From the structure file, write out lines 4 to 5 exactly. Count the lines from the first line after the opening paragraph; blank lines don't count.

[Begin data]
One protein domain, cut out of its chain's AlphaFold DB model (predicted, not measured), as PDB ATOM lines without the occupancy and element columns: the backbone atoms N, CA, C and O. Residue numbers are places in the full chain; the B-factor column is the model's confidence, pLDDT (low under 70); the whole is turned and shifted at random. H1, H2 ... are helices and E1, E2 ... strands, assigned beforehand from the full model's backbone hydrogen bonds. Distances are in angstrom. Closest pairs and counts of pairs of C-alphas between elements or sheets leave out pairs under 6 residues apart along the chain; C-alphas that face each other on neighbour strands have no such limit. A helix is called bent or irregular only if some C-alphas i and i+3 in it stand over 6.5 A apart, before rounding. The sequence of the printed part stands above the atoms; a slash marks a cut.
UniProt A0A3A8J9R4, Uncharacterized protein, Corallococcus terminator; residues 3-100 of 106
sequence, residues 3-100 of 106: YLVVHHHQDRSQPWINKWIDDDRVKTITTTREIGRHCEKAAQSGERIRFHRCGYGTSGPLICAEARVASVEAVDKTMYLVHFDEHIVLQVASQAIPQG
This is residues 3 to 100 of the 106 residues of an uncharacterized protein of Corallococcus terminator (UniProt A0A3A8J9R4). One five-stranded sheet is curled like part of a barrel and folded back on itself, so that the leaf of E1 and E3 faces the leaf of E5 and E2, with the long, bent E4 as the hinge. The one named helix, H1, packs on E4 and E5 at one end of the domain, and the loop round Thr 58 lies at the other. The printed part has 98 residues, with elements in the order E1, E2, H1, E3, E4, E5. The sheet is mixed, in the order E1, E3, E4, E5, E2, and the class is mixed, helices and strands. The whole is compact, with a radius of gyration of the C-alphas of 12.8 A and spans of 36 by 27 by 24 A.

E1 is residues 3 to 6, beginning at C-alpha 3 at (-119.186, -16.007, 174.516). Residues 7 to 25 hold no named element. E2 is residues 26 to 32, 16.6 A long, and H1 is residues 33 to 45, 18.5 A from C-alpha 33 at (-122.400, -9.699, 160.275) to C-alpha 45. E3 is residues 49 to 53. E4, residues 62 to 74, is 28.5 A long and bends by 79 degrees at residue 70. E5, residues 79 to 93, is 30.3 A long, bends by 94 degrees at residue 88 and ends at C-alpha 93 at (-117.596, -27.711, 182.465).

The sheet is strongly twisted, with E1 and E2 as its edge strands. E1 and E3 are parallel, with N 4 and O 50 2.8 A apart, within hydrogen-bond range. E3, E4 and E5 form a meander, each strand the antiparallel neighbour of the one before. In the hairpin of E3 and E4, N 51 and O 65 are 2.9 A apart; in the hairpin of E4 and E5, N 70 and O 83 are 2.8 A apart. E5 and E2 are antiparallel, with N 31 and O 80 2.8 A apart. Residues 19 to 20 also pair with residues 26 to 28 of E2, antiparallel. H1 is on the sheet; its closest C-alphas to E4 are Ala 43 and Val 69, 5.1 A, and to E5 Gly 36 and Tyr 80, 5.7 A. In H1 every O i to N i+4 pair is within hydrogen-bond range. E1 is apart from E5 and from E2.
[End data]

E1 is residues 3 to 6, beginning at C-alpha 3 at (-119.186, -16.007, 174.516). Residues 7 to 25 hold no named element. E2 is residues 26 to 32, 16.6 A long, and H1 is residues 33 to 45, 18.5 A from C-alpha 33 at (-122.400, -9.699, 160.275) to C-alpha 45. E3 is residues 49 to 53. E4, residues 62 to 74, is 28.5 A long and bends by 79 degrees at residue 70. E5, residues 79 to 93, is 30.3 A long, bends by 94 degrees at residue 88 and ends at C-alpha 93 at (-117.596, -27.711, 182.465).

The sheet is strongly twisted, with E1 and E2 as its edge strands. E1 and E3 are parallel, with N 4 and O 50 2.8 A apart, within hydrogen-bond range. E3, E4 and E5 form a meander, each strand the antiparallel neighbour of the one before. In the hairpin of E3 and E4, N 51 and O 65 are 2.9 A apart; in the hairpin of E4 and E5, N 70 and O 83 are 2.8 A apart. E5 and E2 are antiparallel, with N 31 and O 80 2.8 A apart. Residues 19 to 20 also pair with residues 26 to 28 of E2, antiparallel. H1 is on the sheet; its closest C-alphas to E4 are Ala 43 and Val 69, 5.1 A, and to E5 Gly 36 and Tyr 80, 5.7 A. In H1 every O i to N i+4 pair is within hydrogen-bond range. E1 is apart from E5 and from E2.